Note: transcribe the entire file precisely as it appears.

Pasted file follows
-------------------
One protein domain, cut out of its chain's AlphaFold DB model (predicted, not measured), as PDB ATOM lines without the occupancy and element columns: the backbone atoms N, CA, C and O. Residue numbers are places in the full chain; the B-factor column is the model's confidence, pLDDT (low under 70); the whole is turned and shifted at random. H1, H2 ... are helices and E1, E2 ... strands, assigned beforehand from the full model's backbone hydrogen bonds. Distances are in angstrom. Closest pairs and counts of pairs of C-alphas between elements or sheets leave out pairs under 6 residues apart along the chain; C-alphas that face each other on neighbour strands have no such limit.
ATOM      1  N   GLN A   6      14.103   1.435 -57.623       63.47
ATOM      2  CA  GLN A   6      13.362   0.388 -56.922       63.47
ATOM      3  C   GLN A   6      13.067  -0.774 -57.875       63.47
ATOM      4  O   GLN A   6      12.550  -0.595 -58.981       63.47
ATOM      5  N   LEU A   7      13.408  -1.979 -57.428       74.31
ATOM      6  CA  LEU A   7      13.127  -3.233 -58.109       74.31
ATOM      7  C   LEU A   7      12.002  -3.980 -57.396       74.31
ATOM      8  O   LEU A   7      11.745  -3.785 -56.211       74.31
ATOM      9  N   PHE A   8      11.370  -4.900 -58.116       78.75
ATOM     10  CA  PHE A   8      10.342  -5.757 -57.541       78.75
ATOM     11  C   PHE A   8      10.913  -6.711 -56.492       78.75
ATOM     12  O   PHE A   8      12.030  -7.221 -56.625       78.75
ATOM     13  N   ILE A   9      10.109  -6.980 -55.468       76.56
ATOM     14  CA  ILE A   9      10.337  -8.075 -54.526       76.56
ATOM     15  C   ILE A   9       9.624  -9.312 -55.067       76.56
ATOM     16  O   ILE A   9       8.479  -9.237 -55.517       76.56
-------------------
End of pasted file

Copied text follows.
One protein domain, cut out of its chain's AlphaFold DB model (predicted, not measured), as PDB ATOM lines without the occupancy and element columns: the backbone atoms N, CA, C and O. Residue numbers are places in the full chain; the B-factor column is the model's confidence, pLDDT (low under 70); the whole is turned and shifted at random. H1, H2 ... are helices and E1, E2 ... strands, assigned beforehand from the full model's backbone hydrogen bonds. Distances are in angstrom. Closest pairs and counts of pairs of C-alphas between elements or sheets leave out pairs under 6 residues apart along the chain; C-alphas that face each other on neighbour strands have no such limit.
ATOM      1  N   GLN A   6      14.103   1.435 -57.623       63.47
ATOM      2  CA  GLN A   6      13.362   0.388 -56.922       63.47
ATOM      3  C   GLN A   6      13.067  -0.774 -57.875       63.47
ATOM      4  O   GLN A   6      12.550  -0.595 -58.981       63.47
ATOM      5  N   LEU A   7      13.408  -1.979 -57.428       74.31
ATOM      6  CA  LEU A   7      13.127  -3.233 -58.109       74.31
ATOM      7  C   LEU A   7      12.002  -3.980 -57.396       74.31
ATOM      8  O   LEU A   7      11.745  -3.785 -56.211       74.31
ATOM      9  N   PHE A   8      11.370  -4.900 -58.116       78.75
ATOM     10  CA  PHE A   8      10.342  -5.757 -57.541       78.75
ATOM     11  C   PHE A   8      10.913  -6.711 -56.492       78.75
ATOM     12  O   PHE A   8      12.030  -7.221 -56.625       78.75
ATOM     13  N   ILE A   9      10.109  -6.980 -55.468       76.56
ATOM     14  CA  ILE A   9      10.337  -8.075 -54.526       76.56
ATOM     15  C   ILE A   9       9.624  -9.312 -55.067       76.56
ATOM     16  O   ILE A   9       8.479  -9.237 -55.517       76.56